Why you should go to the mat

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Why you should go to the mat

Thursday, 21 June 2018 | Divya Kanchibhotla

The benefits of this ancient system go beyond physical fitness, strength and flexibility, says Divya Kanchibhotla

Yoga is a Sanskrit word that means “union” or “coming together.” The powerful practice which dates back to more than 5,000 years, creates synergy in the mind-body complex. This synergy is important to maintain a happy, healthy and harmonious life. Yoga is more than just a physical workout and it is anything but gymnastics or contortionism.

In fact, the yogic postures or asanas — the most well-known aspect of yoga are only a small portion of the vast practice. Yoga asanas, together with breathing exercises, meditation and knowledge of ethical living practices can transform our physical, mental and emotional health and help fight against an omnipresent phenomenon that affects people from all nationalities, ages, genders and races — stress.

Today stress is synonymous with all human experiences. It can be triggered by an unpleasant conversation with a co-worker, an impending deadline, traffic, family pressures, worrying about the future or just by listening to or reading the news. Chronic low-level stress has become a way of life for most adults.

Chronic stress keeps the sympathetic nervous system active and depresses the parasympathetic nervous system. The sympathetic nervous system controls the fight-or-flight response of the body. The parasympathetic nervous system, on the other hand, relaxes the body and enables the ‘rest and digest’ functions. This constant firing up of sympathetic and suppression of parasympathetic systems means that the body constantly feels under threat and danger. This leads to a multitude of stress-related disorders like insomnia, high blood pressure, cardiovascular issues, obesity, mood disorders, digestive disorders and even cancer.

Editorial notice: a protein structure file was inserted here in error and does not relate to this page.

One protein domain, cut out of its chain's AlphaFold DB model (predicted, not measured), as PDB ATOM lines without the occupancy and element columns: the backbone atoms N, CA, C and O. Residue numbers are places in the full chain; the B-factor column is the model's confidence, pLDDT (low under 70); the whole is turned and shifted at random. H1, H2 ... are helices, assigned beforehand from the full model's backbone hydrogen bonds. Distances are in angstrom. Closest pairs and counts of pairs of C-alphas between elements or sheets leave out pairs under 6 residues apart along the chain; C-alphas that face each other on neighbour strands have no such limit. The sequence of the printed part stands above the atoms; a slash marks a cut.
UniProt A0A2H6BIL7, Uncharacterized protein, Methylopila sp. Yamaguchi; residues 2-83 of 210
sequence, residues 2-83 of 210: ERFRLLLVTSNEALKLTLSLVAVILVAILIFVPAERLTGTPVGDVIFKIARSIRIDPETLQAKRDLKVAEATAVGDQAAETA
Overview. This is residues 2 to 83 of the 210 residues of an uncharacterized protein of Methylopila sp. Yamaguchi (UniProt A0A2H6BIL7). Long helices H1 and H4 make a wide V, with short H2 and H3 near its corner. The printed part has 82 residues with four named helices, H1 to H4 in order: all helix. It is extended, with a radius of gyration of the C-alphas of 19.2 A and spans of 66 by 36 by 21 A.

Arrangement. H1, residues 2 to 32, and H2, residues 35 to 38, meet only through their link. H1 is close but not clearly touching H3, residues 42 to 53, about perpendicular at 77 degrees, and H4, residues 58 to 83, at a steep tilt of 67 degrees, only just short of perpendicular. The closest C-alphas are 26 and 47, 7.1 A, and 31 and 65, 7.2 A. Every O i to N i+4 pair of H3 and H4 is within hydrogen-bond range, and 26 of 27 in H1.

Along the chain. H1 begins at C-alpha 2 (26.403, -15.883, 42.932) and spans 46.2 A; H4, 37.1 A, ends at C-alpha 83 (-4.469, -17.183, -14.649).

According to a WHO report, these non-communicable diseases (NCDs) are responsible for 41 million or 71 per cent of all deaths globally every year. The NCDs are difficult to manage or cure with just Western medicine. More and more people are now turning towards holistic techniques for well-being and yoga is the most popular among them. In 2015, the National Health Interview Survey (NHIS) found that 21 million or 9.5 per cent of American adults used yoga as a complementary health approach. This number has grown since thousands are discovering the benefits of yoga each day.

 The benefits of yoga are innumerable and go from the visible (on the level of the body) to the subtle (mind and emotions). Here are six ways in which yoga can change your life:

Yoga reduces stress: Yoga has been shown to increase Heart Rate Variability (HRV). Increased HRV is a sign of increased relaxation and reduced stress. Yoga has also been shown to reduce cortisol, the hormone indicator for stress. The components of stretching, deep breathing and meditation relax the body and calm the mind. They bring you to the present moment and moderate the incessant flow of the thoughts that create stress. Pranayama and breathing techniques like Sudarshan Kriya have been shown to reduce stress significantly.